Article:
“The Centre replied that children under three years old could not be interviewed within the forensic-psychological interview framework as it was not possible to obtain reliable information on possible sexual abuse from children under three years of age, especially in situations involving custody disputes. Such interviews became effective only in respect of children aged four years or more.”
The above quotation reveals two relevant matters: 1. The Forensic Child and Adolescent Psychiatry Centre refused to investigate the matter referring to its own rule, according to which children less than four years of age are not examined; 2. the Centre presented the ongoing custody dispute as an additional argument to back its refusal. This might perhaps be an argument in the final proceedings at a court of law, but as an argument for refusal to investigate a crime, it is strange. Of course, the suspect is not guilty until found guilty, but if this is a valid cause not to investigate a crime, then no crimes can ever be investigated.
The Helsinki Police Department closed the pre-trial investigation on 15 October 2007 as it found no appearance of any crime. Four days after that, the mother in a telephone conversation expressed to a social worker her fear that her child continued to be at risk of being subjected to sexual abuse when meeting her father and insisted on another investigation. She was concerned that the pre-trial investigation by the police had not been complete.
As a concerned party, the suspected father later gained access to all documents of the case, including the social worker’s notes of this telephone conversation. He filed a report for defamation against the mother. In September 2009 the Helsinki District Court convicted the mother of defamation and sentenced her to pay a fine of 630 euros. She was ordered to pay the father 1,000 euros in non‑pecuniary compensation and his costs and expenses. Again, I quote verbatim the District Court’s sentence:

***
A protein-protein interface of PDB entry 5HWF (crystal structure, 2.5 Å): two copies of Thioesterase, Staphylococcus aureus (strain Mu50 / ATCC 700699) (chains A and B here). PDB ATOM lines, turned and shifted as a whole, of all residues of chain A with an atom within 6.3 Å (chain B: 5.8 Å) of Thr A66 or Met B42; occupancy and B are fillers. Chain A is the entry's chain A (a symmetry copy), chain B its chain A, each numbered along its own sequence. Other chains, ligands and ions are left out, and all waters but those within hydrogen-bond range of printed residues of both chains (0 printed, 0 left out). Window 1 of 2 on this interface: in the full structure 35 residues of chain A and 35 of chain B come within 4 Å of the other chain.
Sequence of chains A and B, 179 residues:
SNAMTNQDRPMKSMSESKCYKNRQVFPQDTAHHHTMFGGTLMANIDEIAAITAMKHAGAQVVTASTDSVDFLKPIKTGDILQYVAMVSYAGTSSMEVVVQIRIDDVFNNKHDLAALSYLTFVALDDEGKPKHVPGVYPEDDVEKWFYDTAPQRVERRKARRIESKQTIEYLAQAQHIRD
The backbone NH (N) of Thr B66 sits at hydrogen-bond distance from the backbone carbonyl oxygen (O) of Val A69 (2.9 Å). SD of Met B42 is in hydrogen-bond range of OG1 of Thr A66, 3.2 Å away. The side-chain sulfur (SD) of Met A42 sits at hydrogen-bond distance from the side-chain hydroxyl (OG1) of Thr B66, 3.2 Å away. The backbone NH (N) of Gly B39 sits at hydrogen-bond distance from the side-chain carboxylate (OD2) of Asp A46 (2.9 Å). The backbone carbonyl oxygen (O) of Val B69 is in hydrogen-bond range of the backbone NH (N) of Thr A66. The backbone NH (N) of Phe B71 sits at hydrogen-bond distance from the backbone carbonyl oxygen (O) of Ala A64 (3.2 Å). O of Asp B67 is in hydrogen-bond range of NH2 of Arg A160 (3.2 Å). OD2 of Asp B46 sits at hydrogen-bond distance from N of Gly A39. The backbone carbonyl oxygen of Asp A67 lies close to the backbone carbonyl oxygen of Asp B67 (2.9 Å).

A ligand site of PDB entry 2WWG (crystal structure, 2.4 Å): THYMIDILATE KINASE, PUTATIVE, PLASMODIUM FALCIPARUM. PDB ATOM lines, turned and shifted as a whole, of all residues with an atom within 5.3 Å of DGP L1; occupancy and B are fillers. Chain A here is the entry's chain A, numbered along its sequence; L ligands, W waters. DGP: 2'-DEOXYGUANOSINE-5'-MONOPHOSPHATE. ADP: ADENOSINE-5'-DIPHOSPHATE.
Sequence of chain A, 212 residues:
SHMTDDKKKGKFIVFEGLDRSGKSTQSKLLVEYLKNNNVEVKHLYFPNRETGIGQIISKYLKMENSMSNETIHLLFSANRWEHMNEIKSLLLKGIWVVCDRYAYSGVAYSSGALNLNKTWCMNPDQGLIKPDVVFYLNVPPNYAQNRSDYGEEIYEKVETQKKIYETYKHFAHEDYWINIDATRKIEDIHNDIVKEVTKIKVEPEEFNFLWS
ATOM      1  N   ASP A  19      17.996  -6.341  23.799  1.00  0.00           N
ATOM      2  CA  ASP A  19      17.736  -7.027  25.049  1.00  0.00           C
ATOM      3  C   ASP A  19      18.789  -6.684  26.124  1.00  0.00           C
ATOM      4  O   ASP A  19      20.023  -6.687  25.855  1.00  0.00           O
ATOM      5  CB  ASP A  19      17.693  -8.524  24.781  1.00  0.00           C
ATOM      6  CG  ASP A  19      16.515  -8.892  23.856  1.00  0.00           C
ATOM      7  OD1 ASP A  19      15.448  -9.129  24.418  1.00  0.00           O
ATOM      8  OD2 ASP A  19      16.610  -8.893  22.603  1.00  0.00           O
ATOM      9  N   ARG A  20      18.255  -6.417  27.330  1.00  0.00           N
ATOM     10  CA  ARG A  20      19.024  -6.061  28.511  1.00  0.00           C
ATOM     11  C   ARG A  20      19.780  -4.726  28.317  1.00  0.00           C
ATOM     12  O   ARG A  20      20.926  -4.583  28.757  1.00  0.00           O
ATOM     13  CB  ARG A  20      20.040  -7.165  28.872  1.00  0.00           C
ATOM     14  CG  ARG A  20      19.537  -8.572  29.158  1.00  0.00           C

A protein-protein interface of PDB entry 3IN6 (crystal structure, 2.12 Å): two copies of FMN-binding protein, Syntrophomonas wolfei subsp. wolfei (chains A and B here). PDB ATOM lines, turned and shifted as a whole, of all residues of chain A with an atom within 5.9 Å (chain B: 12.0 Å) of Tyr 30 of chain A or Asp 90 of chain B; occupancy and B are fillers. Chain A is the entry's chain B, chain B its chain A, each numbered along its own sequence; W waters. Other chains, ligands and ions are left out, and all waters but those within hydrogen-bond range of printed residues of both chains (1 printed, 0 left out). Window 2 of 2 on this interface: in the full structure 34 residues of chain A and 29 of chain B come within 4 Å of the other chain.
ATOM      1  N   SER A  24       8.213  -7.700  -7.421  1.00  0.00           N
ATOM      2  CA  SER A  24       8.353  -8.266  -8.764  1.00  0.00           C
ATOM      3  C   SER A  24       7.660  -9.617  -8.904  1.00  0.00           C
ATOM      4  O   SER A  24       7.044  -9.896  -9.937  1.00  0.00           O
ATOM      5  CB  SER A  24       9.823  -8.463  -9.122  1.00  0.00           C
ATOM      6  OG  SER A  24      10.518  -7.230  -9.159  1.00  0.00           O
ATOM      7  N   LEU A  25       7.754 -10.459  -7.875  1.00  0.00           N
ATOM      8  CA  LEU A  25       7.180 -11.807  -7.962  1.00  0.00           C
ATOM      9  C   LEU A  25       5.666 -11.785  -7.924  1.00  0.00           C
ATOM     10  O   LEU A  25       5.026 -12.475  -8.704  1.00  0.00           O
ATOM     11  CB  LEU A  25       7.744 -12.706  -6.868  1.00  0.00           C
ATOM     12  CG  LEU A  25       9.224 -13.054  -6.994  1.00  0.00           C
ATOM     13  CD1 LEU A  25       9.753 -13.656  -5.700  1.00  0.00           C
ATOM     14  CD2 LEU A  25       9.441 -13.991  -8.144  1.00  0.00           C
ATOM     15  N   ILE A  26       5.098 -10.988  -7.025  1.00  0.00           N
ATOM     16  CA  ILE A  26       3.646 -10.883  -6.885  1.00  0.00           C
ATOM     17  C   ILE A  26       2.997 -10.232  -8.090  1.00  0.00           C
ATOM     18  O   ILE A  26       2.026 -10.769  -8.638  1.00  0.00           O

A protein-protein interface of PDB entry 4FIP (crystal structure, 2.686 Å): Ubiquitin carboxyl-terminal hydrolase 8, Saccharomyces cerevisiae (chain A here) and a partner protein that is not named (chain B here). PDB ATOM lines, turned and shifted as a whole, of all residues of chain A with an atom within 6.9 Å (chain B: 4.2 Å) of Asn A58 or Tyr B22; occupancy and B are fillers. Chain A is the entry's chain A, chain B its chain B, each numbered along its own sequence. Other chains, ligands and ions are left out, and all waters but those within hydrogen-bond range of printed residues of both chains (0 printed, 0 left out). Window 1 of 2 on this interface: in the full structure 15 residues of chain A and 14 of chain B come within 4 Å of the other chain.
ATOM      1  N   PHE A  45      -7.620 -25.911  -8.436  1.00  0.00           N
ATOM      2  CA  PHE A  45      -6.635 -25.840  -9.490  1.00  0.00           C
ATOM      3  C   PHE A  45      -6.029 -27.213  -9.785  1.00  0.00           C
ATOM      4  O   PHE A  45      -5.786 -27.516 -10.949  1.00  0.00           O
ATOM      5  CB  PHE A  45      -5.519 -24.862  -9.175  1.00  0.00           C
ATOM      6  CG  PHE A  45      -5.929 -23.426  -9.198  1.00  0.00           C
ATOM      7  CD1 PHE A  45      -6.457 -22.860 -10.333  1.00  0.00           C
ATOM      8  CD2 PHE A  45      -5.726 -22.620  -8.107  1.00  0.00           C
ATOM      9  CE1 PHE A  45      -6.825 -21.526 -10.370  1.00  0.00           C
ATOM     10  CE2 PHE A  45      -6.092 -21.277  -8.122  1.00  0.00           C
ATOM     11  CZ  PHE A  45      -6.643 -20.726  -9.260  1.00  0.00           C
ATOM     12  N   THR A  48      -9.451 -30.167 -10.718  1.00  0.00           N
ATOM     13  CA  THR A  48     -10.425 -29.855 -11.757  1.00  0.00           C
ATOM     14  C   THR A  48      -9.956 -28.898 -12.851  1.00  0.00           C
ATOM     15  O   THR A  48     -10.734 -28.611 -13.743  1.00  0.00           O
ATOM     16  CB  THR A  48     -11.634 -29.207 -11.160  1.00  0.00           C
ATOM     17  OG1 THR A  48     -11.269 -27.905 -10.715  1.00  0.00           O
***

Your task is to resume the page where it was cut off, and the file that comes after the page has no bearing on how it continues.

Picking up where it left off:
“When assessing whether one is guilty of defamation, it is irrelevant that the act has been committed by pursuing an earlier report to child welfare authorities and that it has been made to a public official who is bound by confidentiality. Even in a child welfare report one must not give untruthful and smearing information or insinuations about others. M.P. must have understood that the insinuation was of such a kind that in any event it would come to the knowledge of [the child’s father] and that its content, being almost of the worst kind, was bound to cause him suffering.”
This when the police had never seen the child, no psychological examination of the child had been conducted, and the authorities had merely ignored the information provided by the mother. She appealed against the judgment of the District Court to the Helsinki Appeal Court (Hovioikeus) which however upheld the Disctrict Court’s sentence.
In March 2010 the father of the child requested the Helsinki District Court to order that the child live with him, and in January 2011 the court ordered that the child was to live with her father in Kouvola. To be sure, the mother retained a shared custody of the child.
In February 2008 the mother lodged a complaint with the National Authority for Medico-legal Affairs (Terveydenhuollon oikeusturvakeskus) about the fact that the child had not been heard at all during the pre-trial investigation in autumn 2007. The case was transferred ex officio to the regional State Provincial Office (lääninhallitus). In November 2008 the regional State Provincial Office found that there was no minimum age for hearing a child and that the three-year age‑limit for child psychiatric interviews was only a recommendation. Here, noteworthy is the difference between the Forensic Child and Adolescent Psychiatry Centre and the State Provincial Office: the first relied on an unconditional rule not to investigate children younger than four years, while the latter spoke about a recommendation regarding children younger than three years. The Provincial Office decided to take no action in the case.